“A significant number of MRD-negative patients still relapse,” said Dr. Stone. “Could it be MRD is responsible for the relapse? This is why we still mainly use pretherapy factors like genetics, white blood cell count, and age to make clinical decisions.”
Despite these limitations, however, MRD test results may refine risk stratification for patients in morphologic remission. According to Dr. Stone, a positive MRD test is associated with a higher relapse risk and/or shorter survival at the cohort level: on day 15 of the first cycle of chemotherapy; after the first or second cycle of chemotherapy; during or after postremission chemotherapy; before autologous or allogeneic transplantation; and after transplantation.
“MRD status is often the most important adverse factor in univariate analyses and often the only prognostic factor in multivariable analyses,” Dr. Stone added. “The major question, though, is how to deal with the results.”
A retrospective analysis of 99 patients receiving myeloablative hematopoietic cell transplantation for AML in first morphologic remission suggests that MRD status prior to transplant is associated with an increased risk of relapse and death after transplant, even after controlling for other risk factors.6 In this study, the rate of 2-year overall survival for MRD-positive patients was 24%, compared with 75% for those with MRD-negative disease. Although the presence of MRD usually predicts for worse outcomes with more aggressive measures, said Dr. Stone, these measures are largely ineffective. A separate study showed that intensification of bone marrow transplant conditioning failed to reduce the risk of relapse in the MRD-positive setting.7
“Given the lack of proven therapeutic interventions, knowledge of MRD may impose a psychological burden on patients if we can’t do anything about it,” said Dr. Stone. “More randomized trials are needed to guide appropriate intervention.”
Future Use of MRD
In the meantime, investigators are searching for a reliable “MRD eraser” in AML. Although SL-401, a novel targeted therapy directed to the interleukin 3 receptor, decreased MRD in a single patient, it’s still too early for it to be used in the routine setting, but there are other potential MRD erasers. They include anti-CD33 and anti-CD123 agents as well as a dendritic cell vaccine. According to Dr. Stone, MRD could also be used as a surrogate endpoint of controlled, clinical trials to expedite drug approval.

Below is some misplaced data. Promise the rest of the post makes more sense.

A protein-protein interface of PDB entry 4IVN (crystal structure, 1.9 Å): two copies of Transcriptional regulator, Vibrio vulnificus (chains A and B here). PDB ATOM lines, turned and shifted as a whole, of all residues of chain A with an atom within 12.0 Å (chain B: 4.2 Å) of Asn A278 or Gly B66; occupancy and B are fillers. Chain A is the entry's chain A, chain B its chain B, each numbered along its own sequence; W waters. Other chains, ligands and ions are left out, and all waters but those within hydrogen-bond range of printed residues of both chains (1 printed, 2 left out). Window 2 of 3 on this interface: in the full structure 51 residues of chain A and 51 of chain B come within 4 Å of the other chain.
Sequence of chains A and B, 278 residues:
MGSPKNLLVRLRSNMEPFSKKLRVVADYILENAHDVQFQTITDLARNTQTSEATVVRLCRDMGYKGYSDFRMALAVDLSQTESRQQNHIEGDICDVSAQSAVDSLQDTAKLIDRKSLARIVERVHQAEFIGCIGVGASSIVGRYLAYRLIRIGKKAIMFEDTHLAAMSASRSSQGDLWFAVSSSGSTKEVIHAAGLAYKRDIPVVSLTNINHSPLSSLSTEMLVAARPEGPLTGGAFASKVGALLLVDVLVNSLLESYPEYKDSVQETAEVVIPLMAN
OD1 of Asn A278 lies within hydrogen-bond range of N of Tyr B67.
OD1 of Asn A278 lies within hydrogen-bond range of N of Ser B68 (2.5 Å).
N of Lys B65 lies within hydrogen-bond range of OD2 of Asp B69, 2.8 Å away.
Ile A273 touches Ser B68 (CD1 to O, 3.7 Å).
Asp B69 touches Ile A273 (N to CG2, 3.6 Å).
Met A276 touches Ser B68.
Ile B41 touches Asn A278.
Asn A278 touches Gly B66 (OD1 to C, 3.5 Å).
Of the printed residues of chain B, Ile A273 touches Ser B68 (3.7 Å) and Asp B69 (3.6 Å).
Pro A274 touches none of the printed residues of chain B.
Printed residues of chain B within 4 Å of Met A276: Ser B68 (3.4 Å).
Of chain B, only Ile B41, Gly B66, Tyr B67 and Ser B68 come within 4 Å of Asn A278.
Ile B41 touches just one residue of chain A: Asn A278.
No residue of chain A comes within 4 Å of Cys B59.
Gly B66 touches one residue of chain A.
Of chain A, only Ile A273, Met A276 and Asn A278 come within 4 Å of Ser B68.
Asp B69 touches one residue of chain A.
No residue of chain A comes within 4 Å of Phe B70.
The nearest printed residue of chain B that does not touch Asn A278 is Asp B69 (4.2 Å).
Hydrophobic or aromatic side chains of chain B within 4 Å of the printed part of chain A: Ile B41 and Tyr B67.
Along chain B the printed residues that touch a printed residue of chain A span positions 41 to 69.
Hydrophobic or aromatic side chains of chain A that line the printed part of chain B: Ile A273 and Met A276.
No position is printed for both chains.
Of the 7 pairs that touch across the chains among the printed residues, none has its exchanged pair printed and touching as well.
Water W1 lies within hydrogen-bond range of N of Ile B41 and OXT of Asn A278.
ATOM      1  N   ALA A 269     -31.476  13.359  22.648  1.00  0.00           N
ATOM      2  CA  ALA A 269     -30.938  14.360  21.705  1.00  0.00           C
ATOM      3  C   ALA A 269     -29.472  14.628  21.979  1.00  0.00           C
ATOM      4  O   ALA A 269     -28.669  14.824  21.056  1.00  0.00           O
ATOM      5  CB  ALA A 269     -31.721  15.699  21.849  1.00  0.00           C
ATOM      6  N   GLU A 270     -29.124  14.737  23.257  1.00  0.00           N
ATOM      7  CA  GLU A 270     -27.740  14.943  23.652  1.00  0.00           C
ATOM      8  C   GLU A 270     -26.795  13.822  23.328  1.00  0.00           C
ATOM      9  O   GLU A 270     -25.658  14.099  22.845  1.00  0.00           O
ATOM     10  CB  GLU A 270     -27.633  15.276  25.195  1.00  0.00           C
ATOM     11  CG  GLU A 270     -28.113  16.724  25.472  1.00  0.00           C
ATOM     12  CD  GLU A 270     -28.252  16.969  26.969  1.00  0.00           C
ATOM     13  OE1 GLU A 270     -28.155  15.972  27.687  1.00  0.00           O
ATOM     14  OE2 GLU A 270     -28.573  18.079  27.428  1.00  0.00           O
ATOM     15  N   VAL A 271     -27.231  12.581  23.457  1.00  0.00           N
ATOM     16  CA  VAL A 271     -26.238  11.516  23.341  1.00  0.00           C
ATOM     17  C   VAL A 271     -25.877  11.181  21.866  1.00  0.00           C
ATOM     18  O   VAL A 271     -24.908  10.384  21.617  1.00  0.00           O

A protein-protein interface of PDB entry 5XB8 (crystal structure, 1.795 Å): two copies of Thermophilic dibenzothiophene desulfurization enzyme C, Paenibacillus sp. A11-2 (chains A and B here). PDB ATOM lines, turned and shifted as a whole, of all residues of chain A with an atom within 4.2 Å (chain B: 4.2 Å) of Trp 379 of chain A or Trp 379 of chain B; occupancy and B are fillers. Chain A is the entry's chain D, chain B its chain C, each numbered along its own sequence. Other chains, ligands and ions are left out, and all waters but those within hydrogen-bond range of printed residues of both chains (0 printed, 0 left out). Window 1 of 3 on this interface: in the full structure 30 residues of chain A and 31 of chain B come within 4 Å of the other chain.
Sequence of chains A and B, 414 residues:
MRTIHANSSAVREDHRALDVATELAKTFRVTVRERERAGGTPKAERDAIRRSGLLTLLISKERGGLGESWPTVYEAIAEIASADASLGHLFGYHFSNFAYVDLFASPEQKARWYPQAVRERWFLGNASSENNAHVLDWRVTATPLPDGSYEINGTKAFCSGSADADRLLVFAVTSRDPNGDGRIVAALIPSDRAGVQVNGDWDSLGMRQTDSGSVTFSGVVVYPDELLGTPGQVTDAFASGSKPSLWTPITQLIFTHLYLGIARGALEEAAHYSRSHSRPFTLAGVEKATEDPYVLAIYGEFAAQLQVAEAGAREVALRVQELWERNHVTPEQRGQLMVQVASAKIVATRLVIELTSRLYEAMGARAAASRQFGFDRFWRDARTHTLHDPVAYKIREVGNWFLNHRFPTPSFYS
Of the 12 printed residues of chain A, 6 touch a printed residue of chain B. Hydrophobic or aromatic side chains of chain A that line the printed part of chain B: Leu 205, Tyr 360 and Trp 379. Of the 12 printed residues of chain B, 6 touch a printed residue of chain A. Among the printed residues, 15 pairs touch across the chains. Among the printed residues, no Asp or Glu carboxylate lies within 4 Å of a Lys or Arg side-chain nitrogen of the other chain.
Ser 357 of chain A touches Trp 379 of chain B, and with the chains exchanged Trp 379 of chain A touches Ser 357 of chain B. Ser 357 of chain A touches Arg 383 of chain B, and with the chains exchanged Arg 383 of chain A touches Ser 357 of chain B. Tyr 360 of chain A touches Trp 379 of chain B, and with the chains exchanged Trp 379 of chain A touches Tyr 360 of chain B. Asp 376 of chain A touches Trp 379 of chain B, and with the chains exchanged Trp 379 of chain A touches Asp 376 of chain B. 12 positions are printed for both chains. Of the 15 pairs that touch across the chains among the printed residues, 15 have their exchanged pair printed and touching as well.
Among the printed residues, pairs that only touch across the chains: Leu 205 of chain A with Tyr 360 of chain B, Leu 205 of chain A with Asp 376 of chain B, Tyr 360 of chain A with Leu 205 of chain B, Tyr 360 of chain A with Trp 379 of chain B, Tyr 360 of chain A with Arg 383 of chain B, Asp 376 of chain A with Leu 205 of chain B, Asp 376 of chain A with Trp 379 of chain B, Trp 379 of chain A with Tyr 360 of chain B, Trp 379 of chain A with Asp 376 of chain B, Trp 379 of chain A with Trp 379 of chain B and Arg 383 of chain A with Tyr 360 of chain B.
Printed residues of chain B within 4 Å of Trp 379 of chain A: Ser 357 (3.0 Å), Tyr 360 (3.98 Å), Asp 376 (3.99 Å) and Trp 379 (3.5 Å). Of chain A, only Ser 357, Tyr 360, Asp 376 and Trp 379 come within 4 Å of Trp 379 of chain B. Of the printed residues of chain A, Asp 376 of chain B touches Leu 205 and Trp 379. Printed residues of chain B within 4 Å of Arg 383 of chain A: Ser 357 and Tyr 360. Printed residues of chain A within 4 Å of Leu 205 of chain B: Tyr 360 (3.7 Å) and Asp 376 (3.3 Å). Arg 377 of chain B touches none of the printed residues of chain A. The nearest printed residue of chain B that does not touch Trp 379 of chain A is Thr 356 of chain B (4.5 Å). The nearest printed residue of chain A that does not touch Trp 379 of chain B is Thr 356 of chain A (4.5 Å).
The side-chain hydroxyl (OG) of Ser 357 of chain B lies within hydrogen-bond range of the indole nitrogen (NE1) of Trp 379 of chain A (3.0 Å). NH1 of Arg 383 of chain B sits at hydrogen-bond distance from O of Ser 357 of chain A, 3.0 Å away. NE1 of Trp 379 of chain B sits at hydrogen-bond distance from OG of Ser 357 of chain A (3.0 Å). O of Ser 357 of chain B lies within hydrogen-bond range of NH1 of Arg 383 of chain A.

MRD assessment of common and rare NPM1 mutations should be widely available soon, but it is currently only available in research settings.— Jessica K. Altman, MD
Tweet this quote
“We in the leukemia community are eagerly awaiting guidelines from the NCCN and other groups,” said Jessica K. Altman, MD, of the -Robert H. Lurie Comprehensive Cancer Center of Northwestern University. “MRD assessment of common and rare NPM1 mutations should be widely available soon, but it is currently only available in research settings. In the meantime, providers may consider using flow cytometry on a patient to evaluate MRD, but a therapy that will improve MRD if detected may not exist.” ■
DISCLOSURE: Drs. Stone and Altman reported no conflicts of interest.
2. Grimwade D, Jovanovic JV, Hills RK, et al: Prospective minimal residual disease monitoring to predict relapse of acute promyelocytic leukemia and to direct pre-emptive arsenic trioxide therapy. J Clin Oncol 27:3650-3658, 2009.
3. Buccisano F, Maurillo L, Spagnoli A, et al: Cytogenetic and molecular diagnostic characterization combined to postconsolidation minimal residual disease assessment by flow cytometry improves risk stratification in adult acute myeloid leukemia. Blood 116:2295-2303, 2010.
4. Krauter J, Gorlich K, Ottmann O, et al: Prognostic value of minimal residual disease quantification by real-time reverse transcriptase polymerase chain reaction in patients with core binding factor leukemias. J Clin Oncol 21:4413-4422, 2003.
5. Othus M, Wood BL, Stirewalt DL, et al: Effect of measurable (‘minimal’) residual disease (MRD) information on prediction of relapse and survival in adult acute myeloid leukemia. Leukemia 30:2080-2083, 2016.
6. Walter RB, Gooley TA, Wood BL, et al: Impact of pretransplantation minimal residual disease, as detected by multiparametric flow cytometry, on outcome of myeloablative hematopoietic cell transplantation for acute myeloid leukemia. J Clin Oncol 29:1190-1197, 2011.
7. Walter RB, Gyurkocza B, Storer BE, et al: Comparison of minimal residual disease as outcome predictor for AML patients in first complete remission undergoing myeloablative or nonmyeloablative allogeneic hematopoietic cell transplantation. Leukemia 29:137-144, 2015.